Epidemiologic studies have clearly established the role of family history as an important risk factor for both breast and ovarian cancer. After gender and age, a positive family history is the strongest known predictive risk factor for breast cancer. In most cases an extensive family history (more than four affected relatives in the same biologic line) is not present. However, it has long been recognized that in some families, there is hereditary breast cancer, which is characterized by an early age of onset, bilaterality, and the presence of breast cancer in multiple generations in an apparent autosomal dominant pattern of transmission (through either the maternal or paternal lineage), sometimes including tumors of other organs, particularly the ovary and prostate gland.[1,2] It is now known that some of these "cancer families" can be explained by specific mutations in single cancer susceptibility genes. The isolation of several of these genes, which when mutated are associated with a significantly increased risk of breast/ovarian cancer, makes it possible to identify individuals at risk. Although such cancer susceptibility genes are very important, highly penetrant germline mutations are estimated to account for only 5% to 10% of breast cancers overall.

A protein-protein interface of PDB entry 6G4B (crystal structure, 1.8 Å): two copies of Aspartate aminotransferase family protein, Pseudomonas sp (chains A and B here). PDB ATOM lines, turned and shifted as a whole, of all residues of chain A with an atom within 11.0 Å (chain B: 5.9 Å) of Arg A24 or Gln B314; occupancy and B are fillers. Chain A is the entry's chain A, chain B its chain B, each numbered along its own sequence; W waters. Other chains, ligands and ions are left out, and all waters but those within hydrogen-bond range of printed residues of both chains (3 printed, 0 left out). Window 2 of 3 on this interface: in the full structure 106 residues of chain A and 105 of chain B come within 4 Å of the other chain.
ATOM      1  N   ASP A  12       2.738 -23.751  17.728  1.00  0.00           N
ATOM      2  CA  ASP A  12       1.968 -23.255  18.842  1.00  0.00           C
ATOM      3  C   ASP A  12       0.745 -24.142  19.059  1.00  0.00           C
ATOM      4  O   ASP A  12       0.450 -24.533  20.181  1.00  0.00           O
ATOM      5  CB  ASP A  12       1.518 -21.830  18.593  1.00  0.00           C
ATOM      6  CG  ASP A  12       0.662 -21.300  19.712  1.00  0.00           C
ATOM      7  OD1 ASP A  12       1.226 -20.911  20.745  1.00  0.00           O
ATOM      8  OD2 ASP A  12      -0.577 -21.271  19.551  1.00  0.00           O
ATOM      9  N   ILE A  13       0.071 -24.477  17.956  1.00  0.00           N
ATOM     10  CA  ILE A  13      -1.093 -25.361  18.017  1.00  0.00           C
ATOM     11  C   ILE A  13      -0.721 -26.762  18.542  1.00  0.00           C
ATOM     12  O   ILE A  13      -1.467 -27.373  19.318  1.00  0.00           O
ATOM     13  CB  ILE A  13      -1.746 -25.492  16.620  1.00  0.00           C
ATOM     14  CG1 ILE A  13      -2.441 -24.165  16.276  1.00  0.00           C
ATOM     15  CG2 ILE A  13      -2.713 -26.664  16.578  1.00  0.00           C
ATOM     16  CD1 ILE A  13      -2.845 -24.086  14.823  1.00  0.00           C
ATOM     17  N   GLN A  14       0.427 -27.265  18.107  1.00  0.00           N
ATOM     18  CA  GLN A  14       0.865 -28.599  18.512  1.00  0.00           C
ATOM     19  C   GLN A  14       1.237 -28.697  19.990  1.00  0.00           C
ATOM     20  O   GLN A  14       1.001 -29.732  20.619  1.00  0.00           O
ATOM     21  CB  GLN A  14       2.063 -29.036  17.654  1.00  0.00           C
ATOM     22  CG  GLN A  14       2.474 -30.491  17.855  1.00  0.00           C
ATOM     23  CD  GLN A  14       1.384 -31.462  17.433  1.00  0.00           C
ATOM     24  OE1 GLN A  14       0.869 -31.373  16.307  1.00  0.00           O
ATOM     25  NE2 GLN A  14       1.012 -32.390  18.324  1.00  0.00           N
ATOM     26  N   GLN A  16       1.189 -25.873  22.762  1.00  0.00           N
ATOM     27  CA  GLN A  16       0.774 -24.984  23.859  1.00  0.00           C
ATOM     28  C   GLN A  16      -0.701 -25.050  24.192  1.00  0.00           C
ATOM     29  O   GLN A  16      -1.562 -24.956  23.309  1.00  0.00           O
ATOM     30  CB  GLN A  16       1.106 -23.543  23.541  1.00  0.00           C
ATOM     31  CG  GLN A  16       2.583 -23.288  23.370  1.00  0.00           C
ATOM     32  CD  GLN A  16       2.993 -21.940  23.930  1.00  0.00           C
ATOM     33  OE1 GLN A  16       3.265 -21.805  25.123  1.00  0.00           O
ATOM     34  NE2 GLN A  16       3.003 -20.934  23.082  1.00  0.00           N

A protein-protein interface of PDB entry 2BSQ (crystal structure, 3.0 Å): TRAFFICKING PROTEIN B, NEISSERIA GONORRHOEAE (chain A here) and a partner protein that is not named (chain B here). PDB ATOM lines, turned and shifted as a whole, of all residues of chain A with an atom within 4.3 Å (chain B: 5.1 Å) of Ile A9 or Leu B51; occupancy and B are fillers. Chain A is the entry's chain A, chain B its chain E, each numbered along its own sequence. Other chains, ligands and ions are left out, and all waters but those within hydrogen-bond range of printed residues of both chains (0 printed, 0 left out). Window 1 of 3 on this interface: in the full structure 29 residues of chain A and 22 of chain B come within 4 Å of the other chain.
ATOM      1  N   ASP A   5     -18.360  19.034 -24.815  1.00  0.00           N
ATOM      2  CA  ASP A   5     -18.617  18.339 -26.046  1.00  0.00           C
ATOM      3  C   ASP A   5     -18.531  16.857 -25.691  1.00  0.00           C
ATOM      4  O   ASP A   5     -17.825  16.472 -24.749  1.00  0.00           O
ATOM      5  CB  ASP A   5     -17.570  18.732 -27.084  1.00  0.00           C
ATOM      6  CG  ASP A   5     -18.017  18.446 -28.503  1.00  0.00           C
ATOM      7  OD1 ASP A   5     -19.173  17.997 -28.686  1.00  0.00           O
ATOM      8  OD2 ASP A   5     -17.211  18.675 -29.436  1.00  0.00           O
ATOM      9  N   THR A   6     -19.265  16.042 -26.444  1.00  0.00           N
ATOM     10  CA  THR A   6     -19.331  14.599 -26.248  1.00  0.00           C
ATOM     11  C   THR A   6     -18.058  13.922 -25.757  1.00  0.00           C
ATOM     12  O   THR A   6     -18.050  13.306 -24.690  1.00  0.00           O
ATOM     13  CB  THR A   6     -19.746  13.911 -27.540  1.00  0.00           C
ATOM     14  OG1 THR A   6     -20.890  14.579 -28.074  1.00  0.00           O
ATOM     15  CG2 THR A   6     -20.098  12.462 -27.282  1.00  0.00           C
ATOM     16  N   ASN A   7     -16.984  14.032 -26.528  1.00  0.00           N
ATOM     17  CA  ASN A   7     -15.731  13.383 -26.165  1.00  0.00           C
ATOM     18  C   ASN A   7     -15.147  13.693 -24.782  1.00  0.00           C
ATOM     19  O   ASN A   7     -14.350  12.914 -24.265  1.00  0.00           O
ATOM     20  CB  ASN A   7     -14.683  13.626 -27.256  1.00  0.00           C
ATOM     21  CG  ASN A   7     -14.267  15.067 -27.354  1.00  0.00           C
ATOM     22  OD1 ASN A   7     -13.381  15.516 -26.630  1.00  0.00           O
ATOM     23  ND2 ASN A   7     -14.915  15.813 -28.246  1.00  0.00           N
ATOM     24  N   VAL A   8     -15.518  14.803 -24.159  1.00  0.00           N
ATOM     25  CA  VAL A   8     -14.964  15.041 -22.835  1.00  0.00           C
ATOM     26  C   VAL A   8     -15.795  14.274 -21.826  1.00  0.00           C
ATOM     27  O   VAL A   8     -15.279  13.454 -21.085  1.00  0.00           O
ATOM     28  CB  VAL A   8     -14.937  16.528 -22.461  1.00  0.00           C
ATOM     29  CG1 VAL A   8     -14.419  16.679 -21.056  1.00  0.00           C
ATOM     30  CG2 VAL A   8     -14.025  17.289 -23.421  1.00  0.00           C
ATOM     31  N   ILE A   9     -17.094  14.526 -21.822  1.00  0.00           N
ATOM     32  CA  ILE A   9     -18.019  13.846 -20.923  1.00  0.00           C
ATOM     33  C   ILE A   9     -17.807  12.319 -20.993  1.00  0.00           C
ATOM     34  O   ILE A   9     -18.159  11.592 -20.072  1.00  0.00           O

A 1988 study reported the first quantitative evidence that breast cancer segregated as an autosomal dominant trait in some families. The search for genes associated with hereditary susceptibility to breast cancer has been facilitated by studies of large kindreds with multiple affected individuals, and has led to the identification of several susceptibility genes, including BRCA1, BRCA2, TP53, PTEN/MMAC1, and STK11. Other genes, such as the mismatch repair genes MLH1, MSH2, MSH6, and PMS2, have been associated with an increased risk of ovarian cancer, but have not been consistently associated with breast cancer.
In 1990, a susceptibility gene for breast cancer was mapped by genetic linkage to the long arm of chromosome 17, in the interval 17q12-21. The linkage between breast cancer and genetic markers on chromosome 17q was soon confirmed by others, and evidence for the coincident transmission of both breast and ovarian cancer susceptibility in linked families was observed. The BRCA1 gene (OMIM) was subsequently identified by positional cloning methods and has been found to contain 24 exons that encode a protein of 1,863 amino acids. Germline mutations in BRCA1 are associated with early-onset breast cancer, ovarian cancer, and fallopian tube cancer. (Refer to the Penetrance of Mutations section of this summary for more information.) Male breast cancer, pancreatic cancer, testicular cancer, and early-onset prostate cancer may also be associated with mutations in BRCA1;[6,7,8,9] however, male breast cancer, pancreatic cancer, and prostate cancer are more strongly associated with mutations in BRCA2.